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Variation in genome-wide mutation rates within and between human families

Nature Genetics volume 43, pages 712714 (2011) | Download Citation

Abstract

J.B.S. Haldane proposed in 1947 that the male germline may be more mutagenic than the female germline1. Diverse studies have supported Haldane's contention of a higher average mutation rate in the male germline in a variety of mammals, including humans2,3. Here we present, to our knowledge, the first direct comparative analysis of male and female germline mutation rates from the complete genome sequences of two parent-offspring trios. Through extensive validation, we identified 49 and 35 germline de novo mutations (DNMs) in two trio offspring, as well as 1,586 non-germline DNMs arising either somatically or in the cell lines from which the DNA was derived. Most strikingly, in one family, we observed that 92% of germline DNMs were from the paternal germline, whereas, in contrast, in the other family, 64% of DNMs were from the maternal germline. These observations suggest considerable variation in mutation rates within and between families.

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Acknowledgements

We would like to thank A. Kernytsky, G. McVean, T. Massingham, J. Thorne, J. Hussin, A. Motsinger, Coriell Cell Repositories and members of the 1000 Genomes analysis group for their help and support. D.F.C., S.J.L., Y.Z., C.T. and M.E.H. were funded by the Wellcome Trust (grant number 077014/Z/05/Z). J.E.M.K., F.C., Y.I., M.Z., G.A.R. and P.A. were funded by the Ministry of Development, Exploration and Innovation (grant number PSR-SIIRI-195) in Quebec and a Genome Quebec Award for Population and Medical Genomics to P.A.

Author information

Affiliations

  1. Wellcome Trust Sanger Institute, Hinxton, Cambridge, UK.

    • Donald F Conrad
    • , Sarah J Lindsay
    • , Yujun Zhang
    • , Carlos Torroja
    •  & Matthew E Hurles
  2. Department of Genetics, Washington University School of Medicine, St. Louis, Missouri, USA.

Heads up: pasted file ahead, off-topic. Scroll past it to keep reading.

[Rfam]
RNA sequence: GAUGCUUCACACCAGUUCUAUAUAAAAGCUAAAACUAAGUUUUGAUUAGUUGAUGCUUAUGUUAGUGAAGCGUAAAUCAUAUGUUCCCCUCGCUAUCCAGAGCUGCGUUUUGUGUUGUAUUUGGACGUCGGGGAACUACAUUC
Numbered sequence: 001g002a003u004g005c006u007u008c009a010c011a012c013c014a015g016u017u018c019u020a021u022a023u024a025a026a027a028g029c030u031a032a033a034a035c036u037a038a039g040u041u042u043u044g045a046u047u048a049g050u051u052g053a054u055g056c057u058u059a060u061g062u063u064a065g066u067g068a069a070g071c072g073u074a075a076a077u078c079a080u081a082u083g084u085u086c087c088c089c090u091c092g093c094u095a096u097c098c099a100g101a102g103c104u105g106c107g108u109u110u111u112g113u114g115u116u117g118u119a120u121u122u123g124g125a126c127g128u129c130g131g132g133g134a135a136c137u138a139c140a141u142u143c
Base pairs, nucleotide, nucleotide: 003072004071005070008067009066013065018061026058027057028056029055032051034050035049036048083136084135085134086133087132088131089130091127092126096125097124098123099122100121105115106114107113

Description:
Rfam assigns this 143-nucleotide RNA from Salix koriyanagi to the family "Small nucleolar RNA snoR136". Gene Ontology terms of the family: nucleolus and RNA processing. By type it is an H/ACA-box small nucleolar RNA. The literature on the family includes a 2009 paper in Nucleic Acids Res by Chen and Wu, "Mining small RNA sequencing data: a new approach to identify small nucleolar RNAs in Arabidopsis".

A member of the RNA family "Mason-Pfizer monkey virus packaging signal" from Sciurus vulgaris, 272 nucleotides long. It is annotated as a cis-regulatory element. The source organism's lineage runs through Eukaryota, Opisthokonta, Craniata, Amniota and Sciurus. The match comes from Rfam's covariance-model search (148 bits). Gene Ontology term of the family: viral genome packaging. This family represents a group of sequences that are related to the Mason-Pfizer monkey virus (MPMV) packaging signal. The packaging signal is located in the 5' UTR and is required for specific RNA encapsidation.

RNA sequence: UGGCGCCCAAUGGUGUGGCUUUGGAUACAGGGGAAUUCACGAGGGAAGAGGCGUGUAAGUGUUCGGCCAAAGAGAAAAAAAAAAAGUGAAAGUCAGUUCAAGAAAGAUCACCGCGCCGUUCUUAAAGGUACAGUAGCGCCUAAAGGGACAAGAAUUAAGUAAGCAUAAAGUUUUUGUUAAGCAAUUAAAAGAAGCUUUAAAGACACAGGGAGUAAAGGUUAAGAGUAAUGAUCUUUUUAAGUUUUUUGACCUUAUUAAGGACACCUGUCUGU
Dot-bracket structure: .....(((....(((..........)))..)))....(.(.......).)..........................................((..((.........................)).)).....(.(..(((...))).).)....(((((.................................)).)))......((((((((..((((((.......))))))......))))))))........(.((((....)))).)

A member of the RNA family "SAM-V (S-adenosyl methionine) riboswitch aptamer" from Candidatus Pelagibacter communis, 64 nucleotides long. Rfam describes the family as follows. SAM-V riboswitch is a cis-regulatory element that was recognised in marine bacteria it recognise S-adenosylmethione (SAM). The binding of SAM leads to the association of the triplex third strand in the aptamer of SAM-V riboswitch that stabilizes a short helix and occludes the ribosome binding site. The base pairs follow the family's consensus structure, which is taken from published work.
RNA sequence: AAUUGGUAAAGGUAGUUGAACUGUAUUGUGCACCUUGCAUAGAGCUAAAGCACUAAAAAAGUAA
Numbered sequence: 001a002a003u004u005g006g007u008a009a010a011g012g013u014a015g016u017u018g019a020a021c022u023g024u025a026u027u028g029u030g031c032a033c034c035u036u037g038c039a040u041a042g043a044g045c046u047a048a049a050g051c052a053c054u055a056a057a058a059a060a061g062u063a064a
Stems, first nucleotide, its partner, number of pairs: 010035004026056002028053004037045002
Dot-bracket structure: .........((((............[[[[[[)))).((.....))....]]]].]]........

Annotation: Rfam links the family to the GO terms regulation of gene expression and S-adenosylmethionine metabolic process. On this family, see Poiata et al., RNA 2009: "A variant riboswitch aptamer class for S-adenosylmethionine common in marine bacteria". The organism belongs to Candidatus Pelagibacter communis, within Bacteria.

• Donald F Conrad
  3. Ste Justine Hospital Research Centre, Department of Pediatrics, Faculty of Medicine, University of Montreal, Montreal, Quebec, Canada.

    • Jonathan E M Keebler
    • , Ferran Casals
    • , Youssef Idaghdour
    • , Martine Zilversmit
    •  & Philip Awadalla
  4. Bioinformatics Research Center, North Carolina State University, Raleigh, North Carolina, USA.

    • Jonathan E M Keebler
    •  & Eric A Stone
  5. Program in Medical and Population Genetics, The Broad Institute of Harvard and MIT, Cambridge, Massachusetts, USA.

    • Mark A DePristo
    • , Chris L Hartl
    • , Kiran V Garimella
    •  & Mark Daly
  6. Department of Genetics, North Carolina State University, Raleigh, North Carolina, USA.

    • Reed Cartwright
    •  & Eric A Stone
  7. Ste Justine Hospital Research Centre, Department of Medicine, Faculty of Medicine, University of Montreal, Montreal, Quebec, Canada.

    • Guy A Rouleau

Consortia

  1. the 1000 Genomes Project

    A full list of members is provided in the Supplementary Note.

Authors

    Contributions

    M.E.H. and P.A. conceived the study. D.F.C., J.E.M.K., M.A.D., M.D., R.C., E.A.S. and P.A. developed statistical methodologies. D.F.C., J.E.M.K., M.A.D., C.L.H., K.V.G., E.A.S., M.E.H. and P.A. analyzed the data. F.C., Y.I., G.A.R., C.T., M.Z., S.J.L. and Y.Z. generated validation data. D.F.C., P.A. and M.E.H. wrote the paper.

    Competing interests

    The author declare no competing financial interests.

    Corresponding authors

    Correspondence to Matthew E Hurles or Philip Awadalla.

    Supplementary information

    PDF files

    1. 1.

      Supplementary Text and Figures

      Supplementary Figures 1–4, Supplementary Tables 2–3 and Supplementary Note.

    Excel files

    1. 1.

      Supplementary Table 1

      Validation and haplotyping results

    About this article

    Publication history

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    DOI

    https://doi.org/10.1038/ng.862

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